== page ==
Much has changed at the Viaduct Theatre. In the 27 years since Barrie Rutter started putting on Northern-accented Shakespeare in the vaults and tunnels of Dean Clough Mill, Northern Broadsides have gradually extended their range. Now further transformations have come, as Clough seeks to develop the Viaduct as a theatre outside Broadsides' productions and as Rutter has retired as artistic director. After an interregnum with associate director Conrad Nelson, a new regime has started under Laurie Sansom.
It's no easy task to follow in the footsteps of a man who defined the style of the company and Sansom very wisely opts for building on Broadsides' traditions while still being his own man. His production of J M Barrie's Quality Street is clearly not a Rutter show – Sansom knows that music and dance are part of the Broadsides experience, as is using the spaces and recesses that surround the acting area between the two sides of the audience.
The choice of play follows such previous successes as Githa Sowerby's Rutherford and Son and Harold Brighouse's The Game in reviving a once popular play that has virtually disappeared. Sansom also cleverly makes use of a Yorkshire – indeed, a Halifax – connection. Quality Street was a major West End hit in 1902, constantly revived until the Second World War, filmed in the 1930s and the inspiration for a new brand of chocolates in 1936, made by Mackintosh's of Halifax.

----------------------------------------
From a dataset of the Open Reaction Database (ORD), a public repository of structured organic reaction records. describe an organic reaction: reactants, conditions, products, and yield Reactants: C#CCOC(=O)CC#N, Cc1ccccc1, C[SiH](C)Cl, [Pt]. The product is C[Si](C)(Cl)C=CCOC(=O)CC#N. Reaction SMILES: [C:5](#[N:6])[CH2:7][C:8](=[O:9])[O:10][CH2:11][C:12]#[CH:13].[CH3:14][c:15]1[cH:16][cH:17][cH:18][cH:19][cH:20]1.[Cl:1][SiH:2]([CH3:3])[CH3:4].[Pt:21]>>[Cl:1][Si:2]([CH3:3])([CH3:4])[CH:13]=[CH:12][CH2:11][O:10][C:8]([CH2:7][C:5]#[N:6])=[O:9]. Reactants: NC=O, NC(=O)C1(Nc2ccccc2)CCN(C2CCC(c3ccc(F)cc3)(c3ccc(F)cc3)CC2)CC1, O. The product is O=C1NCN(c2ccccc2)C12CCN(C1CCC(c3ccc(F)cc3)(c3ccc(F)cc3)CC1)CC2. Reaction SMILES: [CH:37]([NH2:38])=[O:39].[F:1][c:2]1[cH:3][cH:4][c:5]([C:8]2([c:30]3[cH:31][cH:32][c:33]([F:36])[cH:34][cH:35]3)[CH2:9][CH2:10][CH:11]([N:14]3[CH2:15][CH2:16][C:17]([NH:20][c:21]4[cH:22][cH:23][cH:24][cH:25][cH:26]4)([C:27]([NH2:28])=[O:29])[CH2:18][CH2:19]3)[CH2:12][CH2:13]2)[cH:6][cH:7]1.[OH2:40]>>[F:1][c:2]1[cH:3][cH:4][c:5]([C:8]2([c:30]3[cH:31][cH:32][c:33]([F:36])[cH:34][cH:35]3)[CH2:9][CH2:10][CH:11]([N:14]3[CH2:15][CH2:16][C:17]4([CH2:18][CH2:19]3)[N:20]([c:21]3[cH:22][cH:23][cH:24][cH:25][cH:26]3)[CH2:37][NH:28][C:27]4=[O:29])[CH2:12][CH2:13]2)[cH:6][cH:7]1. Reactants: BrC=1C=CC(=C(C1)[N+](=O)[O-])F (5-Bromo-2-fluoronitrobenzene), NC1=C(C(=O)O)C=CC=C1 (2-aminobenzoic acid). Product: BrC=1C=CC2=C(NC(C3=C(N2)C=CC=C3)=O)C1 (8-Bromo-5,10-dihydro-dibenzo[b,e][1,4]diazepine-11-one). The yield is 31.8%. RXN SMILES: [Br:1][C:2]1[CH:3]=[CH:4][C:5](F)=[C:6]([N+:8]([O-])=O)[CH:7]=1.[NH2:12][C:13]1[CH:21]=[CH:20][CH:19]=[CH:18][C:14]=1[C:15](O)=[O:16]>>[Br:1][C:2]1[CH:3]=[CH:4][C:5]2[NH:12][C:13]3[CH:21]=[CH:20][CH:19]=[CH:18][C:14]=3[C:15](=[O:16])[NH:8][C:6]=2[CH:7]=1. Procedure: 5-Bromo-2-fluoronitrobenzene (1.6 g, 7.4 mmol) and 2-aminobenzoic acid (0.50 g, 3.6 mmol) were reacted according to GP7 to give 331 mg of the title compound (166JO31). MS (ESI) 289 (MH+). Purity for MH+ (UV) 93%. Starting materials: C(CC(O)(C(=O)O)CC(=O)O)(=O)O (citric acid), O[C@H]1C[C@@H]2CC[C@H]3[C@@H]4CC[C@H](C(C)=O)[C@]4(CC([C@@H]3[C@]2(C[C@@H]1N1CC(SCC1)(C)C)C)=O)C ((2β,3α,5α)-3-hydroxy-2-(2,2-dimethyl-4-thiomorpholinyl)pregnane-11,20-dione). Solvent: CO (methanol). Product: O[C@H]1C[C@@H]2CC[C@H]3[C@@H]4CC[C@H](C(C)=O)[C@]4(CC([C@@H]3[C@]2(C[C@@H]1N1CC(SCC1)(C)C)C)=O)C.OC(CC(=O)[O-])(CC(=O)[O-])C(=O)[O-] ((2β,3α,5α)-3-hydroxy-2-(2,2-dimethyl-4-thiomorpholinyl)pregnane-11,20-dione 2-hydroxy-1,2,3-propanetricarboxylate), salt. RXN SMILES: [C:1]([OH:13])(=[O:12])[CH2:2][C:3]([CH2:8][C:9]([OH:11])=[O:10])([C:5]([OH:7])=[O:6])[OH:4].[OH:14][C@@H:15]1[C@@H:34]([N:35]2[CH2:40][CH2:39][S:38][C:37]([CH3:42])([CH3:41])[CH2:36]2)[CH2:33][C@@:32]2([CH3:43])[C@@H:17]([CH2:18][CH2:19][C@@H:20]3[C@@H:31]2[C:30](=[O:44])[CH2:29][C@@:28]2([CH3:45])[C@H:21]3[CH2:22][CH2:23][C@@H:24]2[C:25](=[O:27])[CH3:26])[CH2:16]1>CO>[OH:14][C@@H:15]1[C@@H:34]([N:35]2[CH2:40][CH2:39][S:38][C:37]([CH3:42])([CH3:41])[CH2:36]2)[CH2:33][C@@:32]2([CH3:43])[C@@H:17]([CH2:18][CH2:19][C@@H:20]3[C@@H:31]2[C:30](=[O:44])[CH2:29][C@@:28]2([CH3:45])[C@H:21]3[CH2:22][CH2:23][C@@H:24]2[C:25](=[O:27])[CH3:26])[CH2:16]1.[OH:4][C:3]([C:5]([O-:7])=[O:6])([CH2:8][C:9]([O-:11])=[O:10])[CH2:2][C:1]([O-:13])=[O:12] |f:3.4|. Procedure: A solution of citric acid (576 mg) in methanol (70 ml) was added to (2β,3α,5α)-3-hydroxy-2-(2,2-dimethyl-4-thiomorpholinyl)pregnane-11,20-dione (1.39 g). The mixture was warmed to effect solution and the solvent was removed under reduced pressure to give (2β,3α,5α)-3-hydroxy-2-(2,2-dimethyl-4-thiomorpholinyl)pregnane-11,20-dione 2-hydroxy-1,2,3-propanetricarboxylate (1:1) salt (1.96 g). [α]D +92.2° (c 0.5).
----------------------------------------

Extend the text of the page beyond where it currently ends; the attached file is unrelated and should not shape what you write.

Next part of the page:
This must have seemed like serendipity on a grand scale and Sansom exploits it in a show that is inventive, farcical when it needs to be and sentimental when required – a jolly production style that fuses Jane Austen with pantomime. The only problem is that the play itself is not strong enough – it's not hard to understand why it has been 70 years since the last outing.
At the time of the Napoleonic Wars, sisters Phoebe and Susan Throssel live on Quality Street – Susan a self-defining old maid, Phoebe young, lively and with enough ringlets to charm the dashing, young Captain Valentine Brown. Both are convinced Valentine is about to propose to Phoebe when he arrives with a portentous announcement, but instead he tells them he has enlisted. They have lost most of their money thanks to his ill-considered advice, but are too ladylike to tell him. Years pass and by the time Valentine returns, Phoebe is aged and careworn from years of teaching. So she invents a young and flirtatious alter ego, Miss Livvie, goes to the ball and charms all the officers, except the captain who prefers the true beauty of Phoebe. The deception is wound up and the happy ending ensues.
And that's it. Barrie writes with some pertinent and sympathetic consideration of the role of women, there are nice touches of dry wit and some neatly constructed farce scenes, but Sansom understandably feels the need to supply some ballast. Five of the cast garbed as Mackintosh's employees provide an amusing 21st century commentary – well done and nicely integrated into the action – but this is one reason why this very slight play takes nearly three hours. Relevance again emerges in Nick Sagar's modern music and no opportunity is lost for the comedy of the grotesque – the gossipy young woman played by a tall gawky young chap, the school pupils portrayed as rampaging puppets and the absurdly over-the-top designs for the ladies' ball gowns.
Judging by audience reaction, Quality Street should prove a successful start to the Sansom era and deservedly so. Jessica Baglow is outstanding as Phoebe – comically switching from a ringlet beauty to a dowdy old teacher and back again – and finds the pathos and anger as the only character with genuine emotional depth. Louise-May Parker's flutterings as Susan and Dario Coates' smoothly poised diffidence as Valentine are in key with the production, and a stylish and versatile ensemble of six gives the play its due.